The practice of law and iel

I always had a certain idea of what the legal profession is and such idea and passion has been magnified ever since I started focusing on international economic law.

Every lawyer worth the name sees the legal profession - and indubitably himself - in light of Thomas More's characterization in A Man for All Seasons, Al Pacino's idealistic lawyer in ... And Justice For All, or Jeremy Northam's brilliant and sedate barrister in The Winslow Boy. There has or always is that picture kept in every one of us of justifying our membership in the profession by doing what the profession was designed to do, which is - as succinctly put in The Winslow Boy: that right be done. Usually that concept of right is identified with helping the poor, the downtrodden, the helpless. Thus, Northam's character’s plea near the end of The Winslow Boy has always brought a special resonance through the years and serves as a call to most lawyers: "you shall not side with the great against the powerless."

Indeed. That is why it is almost heartbreaking to see the state of the legal practice in recent times. Although to say "in recent times" may be carrying it too far. For one could always say or think that the present state of the legal profession is but an extension of the practice as it has accumulated through the years. Not to discuss the practice in terms of the corruption that everybody talks about, publicly abhorred but oftentimes privately encouraged. One only needs to look at the state of intellectual mastery and discipline exhibited by a number of lawyers (and law students) today.

Lawyering now seems to be relegated to a matter of flashiness, presentation, of glibness and marketability. Of blackberries and laptops, of designer suits and fashionable parties. Gone seemingly are the days when the law has been described "as a lonely passion", of the rumpled solitary individual buried beneath his files and his books. At least in the olden days, despite the corruption that even then has been complained of, eloquence and purpose was apparent. Today, even that has gone. I have had students who could talk your ears off in highly voluble and fashionably phrased social conversations but who could not create, in speech or in writing, a decently coherent, in style and substance, piece of argumentation. These lawyers could talk to you of shoes by Manolo Blahnik, the latest trends in pop psychology, their takes on deconstruction by Derida but could not - in class or in practice - summon the appropriate craftsmanship necessary to defend their clients' interest in court that would be upheld if were left in the light of day.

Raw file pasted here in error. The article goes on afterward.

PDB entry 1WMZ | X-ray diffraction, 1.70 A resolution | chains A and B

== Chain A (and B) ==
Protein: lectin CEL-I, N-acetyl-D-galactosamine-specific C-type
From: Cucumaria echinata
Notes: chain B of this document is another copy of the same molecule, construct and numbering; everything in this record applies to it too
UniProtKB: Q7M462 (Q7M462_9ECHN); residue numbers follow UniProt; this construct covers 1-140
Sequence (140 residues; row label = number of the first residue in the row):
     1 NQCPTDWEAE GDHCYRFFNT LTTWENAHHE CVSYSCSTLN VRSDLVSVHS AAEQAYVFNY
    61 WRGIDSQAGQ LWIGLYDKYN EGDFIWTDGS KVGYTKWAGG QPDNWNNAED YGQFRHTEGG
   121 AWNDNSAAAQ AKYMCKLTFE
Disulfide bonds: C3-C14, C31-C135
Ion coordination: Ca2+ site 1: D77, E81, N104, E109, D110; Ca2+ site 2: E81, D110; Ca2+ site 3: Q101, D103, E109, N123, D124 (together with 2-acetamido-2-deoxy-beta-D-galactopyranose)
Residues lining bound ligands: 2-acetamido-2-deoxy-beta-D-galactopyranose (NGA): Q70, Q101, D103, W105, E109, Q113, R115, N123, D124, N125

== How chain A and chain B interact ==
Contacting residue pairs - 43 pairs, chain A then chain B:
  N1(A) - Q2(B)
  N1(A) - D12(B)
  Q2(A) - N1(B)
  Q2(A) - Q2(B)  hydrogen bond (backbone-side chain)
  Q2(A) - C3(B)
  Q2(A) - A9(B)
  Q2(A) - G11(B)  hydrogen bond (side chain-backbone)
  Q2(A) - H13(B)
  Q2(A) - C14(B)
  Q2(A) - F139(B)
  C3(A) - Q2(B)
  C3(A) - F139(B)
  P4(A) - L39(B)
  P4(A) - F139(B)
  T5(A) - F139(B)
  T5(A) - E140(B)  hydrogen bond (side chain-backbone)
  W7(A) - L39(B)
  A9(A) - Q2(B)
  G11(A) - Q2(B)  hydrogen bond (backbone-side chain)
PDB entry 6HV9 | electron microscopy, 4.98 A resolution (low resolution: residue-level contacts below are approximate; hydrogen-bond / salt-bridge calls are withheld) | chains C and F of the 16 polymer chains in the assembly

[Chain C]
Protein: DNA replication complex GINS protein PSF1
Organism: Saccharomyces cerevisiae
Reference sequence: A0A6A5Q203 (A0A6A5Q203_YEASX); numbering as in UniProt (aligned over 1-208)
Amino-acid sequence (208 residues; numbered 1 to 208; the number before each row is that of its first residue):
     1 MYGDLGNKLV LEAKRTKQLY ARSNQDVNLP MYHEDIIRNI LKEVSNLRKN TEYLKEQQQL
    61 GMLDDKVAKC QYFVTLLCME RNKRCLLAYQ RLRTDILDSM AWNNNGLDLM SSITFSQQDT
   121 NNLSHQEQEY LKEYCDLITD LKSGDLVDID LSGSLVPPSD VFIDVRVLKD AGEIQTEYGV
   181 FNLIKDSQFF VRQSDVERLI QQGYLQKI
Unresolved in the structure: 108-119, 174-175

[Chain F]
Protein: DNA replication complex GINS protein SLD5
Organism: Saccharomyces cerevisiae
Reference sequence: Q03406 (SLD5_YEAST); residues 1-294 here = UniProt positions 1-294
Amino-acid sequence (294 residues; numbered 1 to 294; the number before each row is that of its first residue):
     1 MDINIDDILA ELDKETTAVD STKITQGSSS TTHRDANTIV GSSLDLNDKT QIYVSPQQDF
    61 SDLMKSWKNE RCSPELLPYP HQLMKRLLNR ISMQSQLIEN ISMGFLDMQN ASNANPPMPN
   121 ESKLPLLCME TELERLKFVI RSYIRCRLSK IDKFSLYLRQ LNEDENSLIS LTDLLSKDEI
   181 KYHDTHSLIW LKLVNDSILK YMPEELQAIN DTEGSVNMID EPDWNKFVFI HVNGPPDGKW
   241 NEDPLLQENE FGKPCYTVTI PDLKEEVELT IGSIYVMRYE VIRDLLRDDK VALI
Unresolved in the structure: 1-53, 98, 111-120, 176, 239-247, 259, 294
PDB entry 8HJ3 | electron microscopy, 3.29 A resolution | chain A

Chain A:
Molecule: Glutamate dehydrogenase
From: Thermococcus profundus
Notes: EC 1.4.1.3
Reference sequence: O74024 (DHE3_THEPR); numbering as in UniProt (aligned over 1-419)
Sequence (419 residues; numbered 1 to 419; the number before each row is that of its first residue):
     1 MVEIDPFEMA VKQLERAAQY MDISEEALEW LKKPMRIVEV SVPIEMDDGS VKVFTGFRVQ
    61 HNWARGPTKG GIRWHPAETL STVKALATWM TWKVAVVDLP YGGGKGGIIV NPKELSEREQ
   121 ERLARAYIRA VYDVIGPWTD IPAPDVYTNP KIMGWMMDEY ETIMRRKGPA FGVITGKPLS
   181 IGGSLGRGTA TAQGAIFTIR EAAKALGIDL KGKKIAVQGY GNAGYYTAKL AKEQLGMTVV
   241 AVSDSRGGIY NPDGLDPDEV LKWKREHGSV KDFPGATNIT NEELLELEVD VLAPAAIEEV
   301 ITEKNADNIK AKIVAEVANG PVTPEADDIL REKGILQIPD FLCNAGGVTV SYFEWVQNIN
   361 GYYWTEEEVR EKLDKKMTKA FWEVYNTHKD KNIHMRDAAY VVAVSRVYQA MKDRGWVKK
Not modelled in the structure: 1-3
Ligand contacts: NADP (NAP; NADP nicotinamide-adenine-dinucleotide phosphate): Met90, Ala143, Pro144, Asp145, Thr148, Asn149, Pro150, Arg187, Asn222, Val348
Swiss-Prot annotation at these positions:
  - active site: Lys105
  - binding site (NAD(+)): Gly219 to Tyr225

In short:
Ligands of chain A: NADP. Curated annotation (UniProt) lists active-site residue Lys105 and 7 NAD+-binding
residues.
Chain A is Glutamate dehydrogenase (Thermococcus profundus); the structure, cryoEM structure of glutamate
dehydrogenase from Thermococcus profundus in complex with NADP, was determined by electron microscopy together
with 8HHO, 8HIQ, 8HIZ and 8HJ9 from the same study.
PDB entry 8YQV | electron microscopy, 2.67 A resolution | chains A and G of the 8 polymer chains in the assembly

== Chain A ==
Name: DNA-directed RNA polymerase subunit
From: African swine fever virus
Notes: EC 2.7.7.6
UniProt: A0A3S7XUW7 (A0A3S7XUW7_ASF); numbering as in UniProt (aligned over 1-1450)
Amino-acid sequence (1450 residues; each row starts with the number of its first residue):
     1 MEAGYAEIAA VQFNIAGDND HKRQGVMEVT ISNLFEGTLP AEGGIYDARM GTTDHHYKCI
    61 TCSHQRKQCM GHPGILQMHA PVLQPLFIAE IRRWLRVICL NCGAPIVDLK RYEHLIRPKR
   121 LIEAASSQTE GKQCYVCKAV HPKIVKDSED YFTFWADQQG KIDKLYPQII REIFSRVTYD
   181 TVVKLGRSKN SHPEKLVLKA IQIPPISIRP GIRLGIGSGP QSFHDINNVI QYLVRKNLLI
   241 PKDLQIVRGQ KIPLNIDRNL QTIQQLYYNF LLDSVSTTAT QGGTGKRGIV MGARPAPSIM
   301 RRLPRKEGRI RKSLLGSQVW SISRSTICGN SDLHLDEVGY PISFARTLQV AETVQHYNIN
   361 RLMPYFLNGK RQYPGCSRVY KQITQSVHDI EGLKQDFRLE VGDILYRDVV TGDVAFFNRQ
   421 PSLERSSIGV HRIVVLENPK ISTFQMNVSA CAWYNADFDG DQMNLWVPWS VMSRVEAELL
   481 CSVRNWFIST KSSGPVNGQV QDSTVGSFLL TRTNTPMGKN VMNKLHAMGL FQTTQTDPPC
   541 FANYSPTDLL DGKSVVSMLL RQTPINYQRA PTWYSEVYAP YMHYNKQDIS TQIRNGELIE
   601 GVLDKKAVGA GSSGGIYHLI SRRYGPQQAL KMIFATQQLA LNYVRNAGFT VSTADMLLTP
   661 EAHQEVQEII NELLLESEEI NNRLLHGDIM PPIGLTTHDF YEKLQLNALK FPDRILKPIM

One reason perhaps is that our society is so generously forgiving and becoming more and more so to the point of unreasonableness. Personal flaws, weaknesses, and failures are readily understood and accepted. While such may be good for the benefit of the individual concerned, they do not redound to the good of society as a whole and the future of our country. The need to better oneself is not there, goaded undoubtedly by the lack of its demand.

Which leads me to think of this field that I utterly love and that is international economic law. I could go on and on, talking of its intellectual depth and breadth, its purity, elegance, and sophistication, combining as it does an understanding of private domestic law, public international law, economics, government, and diplomacy. At the least.

But this incredibly beautiful field is also demanding and, more to the point, unforgiving. It does not suffer fools well. If you do not work, study, think in the level required then your country suffers. Not merely an individual client or corporation but the country. Simple as that. One only has to talk to our coconut or rice farmers and unemployed factory or garments workers. Furthermore, unlike in local jurisdictions, where allegations of “friendly” judges or courts go around, international economic law is a field that generally wouldn’t suffer such charges and wouldn’t work with such shortcuts.